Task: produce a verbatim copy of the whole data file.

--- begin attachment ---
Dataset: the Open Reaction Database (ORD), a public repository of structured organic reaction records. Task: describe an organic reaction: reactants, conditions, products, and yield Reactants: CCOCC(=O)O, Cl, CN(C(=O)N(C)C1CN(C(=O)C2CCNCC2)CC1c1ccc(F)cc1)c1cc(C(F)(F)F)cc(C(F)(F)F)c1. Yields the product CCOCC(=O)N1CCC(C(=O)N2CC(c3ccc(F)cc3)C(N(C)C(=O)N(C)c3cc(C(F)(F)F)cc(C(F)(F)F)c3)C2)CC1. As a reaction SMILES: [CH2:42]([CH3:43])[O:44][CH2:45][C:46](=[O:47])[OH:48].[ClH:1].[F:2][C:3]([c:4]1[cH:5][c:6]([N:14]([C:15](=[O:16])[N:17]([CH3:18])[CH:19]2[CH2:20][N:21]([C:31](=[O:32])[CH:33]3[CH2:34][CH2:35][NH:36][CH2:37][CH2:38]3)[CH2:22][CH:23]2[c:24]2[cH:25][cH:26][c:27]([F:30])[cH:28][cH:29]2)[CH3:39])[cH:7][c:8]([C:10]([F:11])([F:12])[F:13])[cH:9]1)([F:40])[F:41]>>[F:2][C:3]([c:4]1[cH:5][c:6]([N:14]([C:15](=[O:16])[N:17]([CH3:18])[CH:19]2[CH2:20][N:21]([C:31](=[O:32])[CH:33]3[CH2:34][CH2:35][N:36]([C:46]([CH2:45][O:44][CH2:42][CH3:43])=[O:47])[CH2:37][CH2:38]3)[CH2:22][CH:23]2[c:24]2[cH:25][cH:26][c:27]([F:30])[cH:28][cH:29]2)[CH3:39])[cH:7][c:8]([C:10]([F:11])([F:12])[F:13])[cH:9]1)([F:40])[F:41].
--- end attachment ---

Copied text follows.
Dataset: the Open Reaction Database (ORD), a public repository of structured organic reaction records. Task: describe an organic reaction: reactants, conditions, products, and yield Reactants: CCOCC(=O)O, Cl, CN(C(=O)N(C)C1CN(C(=O)C2CCNCC2)CC1c1ccc(F)cc1)c1cc(C(F)(F)F)cc(C(F)(F)F)c1. Yields the product CCOCC(=O)N1CCC(C(=O)N2CC(c3ccc(F)cc3)C(N(C)C(=O)N(C)c3cc(C(F)(F)F)cc(C(F)(F)F)c3)C2)CC1. As a reaction SMILES: [CH2:42]([CH3:43])[O:44][CH2:45][C:46](=[O:47])[OH:48].[ClH:1].[F:2][C:3]([c:4]1[cH:5][c:6]([N:14]([C:15](=[O:16])[N:17]([CH3:18])[CH:19]2[CH2:20][N:21]([C:31](=[O:32])[CH:33]3[CH2:34][CH2:35][NH:36][CH2:37][CH2:38]3)[CH2:22][CH:23]2[c:24]2[cH:25][cH:26][c:27]([F:30])[cH:28][cH:29]2)[CH3:39])[cH:7][c:8]([C:10]([F:11])([F:12])[F:13])[cH:9]1)([F:40])[F:41]>>[F:2][C:3]([c:4]1[cH:5][c:6]([N:14]([C:15](=[O:16])[N:17]([CH3:18])[CH:19]2[CH2:20][N:21]([C:31](=[O:32])[CH:33]3[CH2:34][CH2:35][N:36]([C:46]([CH2:45][O:44][CH2:42][CH3:43])=[O:47])[CH2:37][CH2:38]3)[CH2:22][CH:23]2[c:24]2[cH:25][cH:26][c:27]([F:30])[cH:28][cH:29]2)[CH3:39])[cH:7][c:8]([C:10]([F:11])([F:12])[F:13])[cH:9]1)([F:40])[F:41].